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This tag should be used for questions concerning Microsoft Foundation Class Library (MFC), a C++ framework for Windows desktop GUI application programming. You should specify a tag for the version of C++ or Visual Studio being used. Due to the size of MFC, additional tags such as [com], [wininet], [winapi] or other subject matter tags are helpful.

The MFC framework provides an object-oriented abstraction on top of a large subset of the Win32 API. MFC offers a range of classes and templates covering almost all features to develop a Windows desktop application. It provides models of architecture for the application in which it will be built, namely document model - view available in three options:

  • SDI applications (single paper interface: one window),
  • MDI (multiple document interface: multiple windows)
  • and application dialog based.

There are several Visual Studio supplied application templates which provide a starting place for the look and feel of a new application. New templates with new functionality and behavior seen in Microsoft applications (docking windows) such as Visual Studio have been introduced over the years.

MFC uses a single inheritance model of the C++ language (i.e. no multiple inheritance); all the classes form a hierarchy. The new MFC classes are identified by the prefix CFPC or by adding Ex as for the CPrintDialogEx class.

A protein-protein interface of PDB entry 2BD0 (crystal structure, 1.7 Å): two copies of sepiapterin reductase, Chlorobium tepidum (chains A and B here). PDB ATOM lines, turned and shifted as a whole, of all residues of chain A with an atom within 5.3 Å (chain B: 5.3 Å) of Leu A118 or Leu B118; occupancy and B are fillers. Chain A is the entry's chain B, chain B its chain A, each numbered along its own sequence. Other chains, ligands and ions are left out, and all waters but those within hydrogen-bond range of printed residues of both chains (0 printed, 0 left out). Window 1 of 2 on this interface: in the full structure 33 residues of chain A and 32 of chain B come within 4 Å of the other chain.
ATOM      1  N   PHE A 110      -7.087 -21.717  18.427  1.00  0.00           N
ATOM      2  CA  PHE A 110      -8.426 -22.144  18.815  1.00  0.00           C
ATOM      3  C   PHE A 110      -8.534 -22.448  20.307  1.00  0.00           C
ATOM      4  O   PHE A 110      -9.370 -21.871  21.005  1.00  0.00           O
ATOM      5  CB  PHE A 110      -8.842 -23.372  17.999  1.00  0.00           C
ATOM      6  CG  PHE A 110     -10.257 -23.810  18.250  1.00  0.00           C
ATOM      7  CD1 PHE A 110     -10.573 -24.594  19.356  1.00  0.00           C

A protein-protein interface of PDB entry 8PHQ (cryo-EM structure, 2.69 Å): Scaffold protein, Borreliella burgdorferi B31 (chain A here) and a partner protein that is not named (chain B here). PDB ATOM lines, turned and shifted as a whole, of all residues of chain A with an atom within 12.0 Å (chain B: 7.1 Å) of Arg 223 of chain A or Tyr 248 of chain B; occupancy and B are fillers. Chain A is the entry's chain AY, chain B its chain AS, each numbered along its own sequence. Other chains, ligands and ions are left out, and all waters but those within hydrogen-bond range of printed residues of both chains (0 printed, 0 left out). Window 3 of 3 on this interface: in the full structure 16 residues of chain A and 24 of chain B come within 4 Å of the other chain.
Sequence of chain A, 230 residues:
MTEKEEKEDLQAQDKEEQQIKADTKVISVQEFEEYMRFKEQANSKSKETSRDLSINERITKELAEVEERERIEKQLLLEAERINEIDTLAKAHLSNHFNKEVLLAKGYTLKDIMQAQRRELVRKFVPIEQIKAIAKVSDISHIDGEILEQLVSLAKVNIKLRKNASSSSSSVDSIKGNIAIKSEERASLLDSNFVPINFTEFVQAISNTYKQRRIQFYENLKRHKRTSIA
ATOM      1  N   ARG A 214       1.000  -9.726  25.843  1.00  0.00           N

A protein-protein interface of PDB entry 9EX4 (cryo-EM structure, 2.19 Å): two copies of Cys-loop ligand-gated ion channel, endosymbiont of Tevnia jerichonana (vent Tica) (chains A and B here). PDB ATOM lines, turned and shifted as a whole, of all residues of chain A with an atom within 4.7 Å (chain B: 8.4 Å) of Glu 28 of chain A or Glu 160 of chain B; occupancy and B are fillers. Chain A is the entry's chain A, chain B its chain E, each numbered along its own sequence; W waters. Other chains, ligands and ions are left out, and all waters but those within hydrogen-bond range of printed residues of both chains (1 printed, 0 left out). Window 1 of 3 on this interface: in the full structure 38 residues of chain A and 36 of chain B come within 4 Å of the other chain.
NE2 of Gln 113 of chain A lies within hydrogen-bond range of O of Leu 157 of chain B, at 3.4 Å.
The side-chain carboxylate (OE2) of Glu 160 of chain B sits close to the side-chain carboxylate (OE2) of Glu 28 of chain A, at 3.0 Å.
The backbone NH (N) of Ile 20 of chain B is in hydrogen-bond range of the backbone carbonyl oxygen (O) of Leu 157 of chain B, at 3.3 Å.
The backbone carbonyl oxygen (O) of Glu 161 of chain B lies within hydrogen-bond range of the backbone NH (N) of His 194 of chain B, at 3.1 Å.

Almost all MFC classes inherit from CObject and all window classes or control classes inherit from the CWnd class, which is the base class for all windows and includes all the basic treatments performed on a window such resizing or moving the window.

This MSDN chart give us an idea of class hierarchy:

For Windows UI development, MFC is very thin layer over Win32 API, and hence is equivalently fast as native Win32 GUI application. Some classes, for example sockets and networking, may be considered slightly thicker. For COM and related stuff, it is considered quite heavy (and hence ATL is preferred).

The MFC model can feel restrictive in that when the application architecture does not quite fit the MFC paradigm of desktop GUI application, the framework can be difficult to extend without bypassing the Visual Studio class wizards and opting for hand coding.

For new development, STL containers should be preferred over the original MFC containers (CList, CArray, etc.). Why STL containers are preferred over MFC containers?

MFC multi-threading support is some what heavy and C++17/C++20 multi-threading and coroutines may be a better approach for background worker threads. However MFC has good support for user interface threads which require a message pump as well as support for the WinAPI thread synchronization library.

While earlier versions of Visual Studio provided an easy selection to install the MFC components as one of several standard packages, later versions appear to have MFC as more of an option that must be turned on.

More details at

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